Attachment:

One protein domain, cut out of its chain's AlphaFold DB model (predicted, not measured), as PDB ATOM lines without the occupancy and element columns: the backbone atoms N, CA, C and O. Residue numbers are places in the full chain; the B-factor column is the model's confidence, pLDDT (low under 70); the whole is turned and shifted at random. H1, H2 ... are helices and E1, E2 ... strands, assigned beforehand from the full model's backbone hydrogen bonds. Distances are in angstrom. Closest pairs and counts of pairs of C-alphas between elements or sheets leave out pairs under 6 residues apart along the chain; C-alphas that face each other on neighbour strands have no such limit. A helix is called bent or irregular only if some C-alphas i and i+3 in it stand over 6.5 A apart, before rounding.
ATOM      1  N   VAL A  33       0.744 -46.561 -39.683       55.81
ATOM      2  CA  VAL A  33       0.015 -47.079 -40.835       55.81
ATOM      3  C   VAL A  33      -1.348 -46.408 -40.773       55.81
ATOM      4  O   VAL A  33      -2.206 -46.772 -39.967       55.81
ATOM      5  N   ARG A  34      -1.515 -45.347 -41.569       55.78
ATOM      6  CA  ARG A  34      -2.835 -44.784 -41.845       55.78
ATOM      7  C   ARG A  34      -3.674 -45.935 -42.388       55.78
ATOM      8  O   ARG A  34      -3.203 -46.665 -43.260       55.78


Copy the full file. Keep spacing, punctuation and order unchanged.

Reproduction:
One protein domain, cut out of its chain's AlphaFold DB model (predicted, not measured), as PDB ATOM lines without the occupancy and element columns: the backbone atoms N, CA, C and O. Residue numbers are places in the full chain; the B-factor column is the model's confidence, pLDDT (low under 70); the whole is turned and shifted at random. H1, H2 ... are helices and E1, E2 ... strands, assigned beforehand from the full model's backbone hydrogen bonds. Distances are in angstrom. Closest pairs and counts of pairs of C-alphas between elements or sheets leave out pairs under 6 residues apart along the chain; C-alphas that face each other on neighbour strands have no such limit. A helix is called bent or irregular only if some C-alphas i and i+3 in it stand over 6.5 A apart, before rounding.
ATOM      1  N   VAL A  33       0.744 -46.561 -39.683       55.81
ATOM      2  CA  VAL A  33       0.015 -47.079 -40.835       55.81
ATOM      3  C   VAL A  33      -1.348 -46.408 -40.773       55.81
ATOM      4  O   VAL A  33      -2.206 -46.772 -39.967       55.81
ATOM      5  N   ARG A  34      -1.515 -45.347 -41.569       55.78
ATOM      6  CA  ARG A  34      -2.835 -44.784 -41.845       55.78
ATOM      7  C   ARG A  34      -3.674 -45.935 -42.388       55.78
ATOM      8  O   ARG A  34      -3.203 -46.665 -43.260       55.78